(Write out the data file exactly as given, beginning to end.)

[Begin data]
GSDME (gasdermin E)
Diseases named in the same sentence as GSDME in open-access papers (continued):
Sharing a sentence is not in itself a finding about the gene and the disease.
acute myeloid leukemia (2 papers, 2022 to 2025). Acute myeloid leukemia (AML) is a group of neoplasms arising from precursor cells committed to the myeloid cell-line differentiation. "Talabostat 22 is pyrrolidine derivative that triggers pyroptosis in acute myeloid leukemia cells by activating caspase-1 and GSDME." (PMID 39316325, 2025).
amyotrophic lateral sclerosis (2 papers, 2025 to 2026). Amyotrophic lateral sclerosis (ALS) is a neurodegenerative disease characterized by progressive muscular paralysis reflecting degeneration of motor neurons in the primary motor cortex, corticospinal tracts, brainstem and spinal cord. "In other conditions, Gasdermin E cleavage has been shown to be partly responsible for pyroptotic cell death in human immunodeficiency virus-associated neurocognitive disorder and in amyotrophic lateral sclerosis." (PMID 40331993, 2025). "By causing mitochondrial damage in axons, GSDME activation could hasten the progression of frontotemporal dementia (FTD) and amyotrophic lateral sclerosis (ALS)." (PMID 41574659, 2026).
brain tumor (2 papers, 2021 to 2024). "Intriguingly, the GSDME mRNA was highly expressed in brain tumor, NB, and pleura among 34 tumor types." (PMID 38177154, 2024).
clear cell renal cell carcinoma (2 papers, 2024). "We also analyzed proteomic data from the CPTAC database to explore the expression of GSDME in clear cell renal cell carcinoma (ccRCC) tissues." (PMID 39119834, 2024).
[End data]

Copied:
GSDME (gasdermin E)
Diseases named in the same sentence as GSDME in open-access papers (continued):
Sharing a sentence is not in itself a finding about the gene and the disease.
acute myeloid leukemia (2 papers, 2022 to 2025). Acute myeloid leukemia (AML) is a group of neoplasms arising from precursor cells committed to the myeloid cell-line differentiation. "Talabostat 22 is pyrrolidine derivative that triggers pyroptosis in acute myeloid leukemia cells by activating caspase-1 and GSDME." (PMID 39316325, 2025).
amyotrophic lateral sclerosis (2 papers, 2025 to 2026). Amyotrophic lateral sclerosis (ALS) is a neurodegenerative disease characterized by progressive muscular paralysis reflecting degeneration of motor neurons in the primary motor cortex, corticospinal tracts, brainstem and spinal cord. "In other conditions, Gasdermin E cleavage has been shown to be partly responsible for pyroptotic cell death in human immunodeficiency virus-associated neurocognitive disorder and in amyotrophic lateral sclerosis." (PMID 40331993, 2025). "By causing mitochondrial damage in axons, GSDME activation could hasten the progression of frontotemporal dementia (FTD) and amyotrophic lateral sclerosis (ALS)." (PMID 41574659, 2026).
brain tumor (2 papers, 2021 to 2024). "Intriguingly, the GSDME mRNA was highly expressed in brain tumor, NB, and pleura among 34 tumor types." (PMID 38177154, 2024).
clear cell renal cell carcinoma (2 papers, 2024). "We also analyzed proteomic data from the CPTAC database to explore the expression of GSDME in clear cell renal cell carcinoma (ccRCC) tissues." (PMID 39119834, 2024).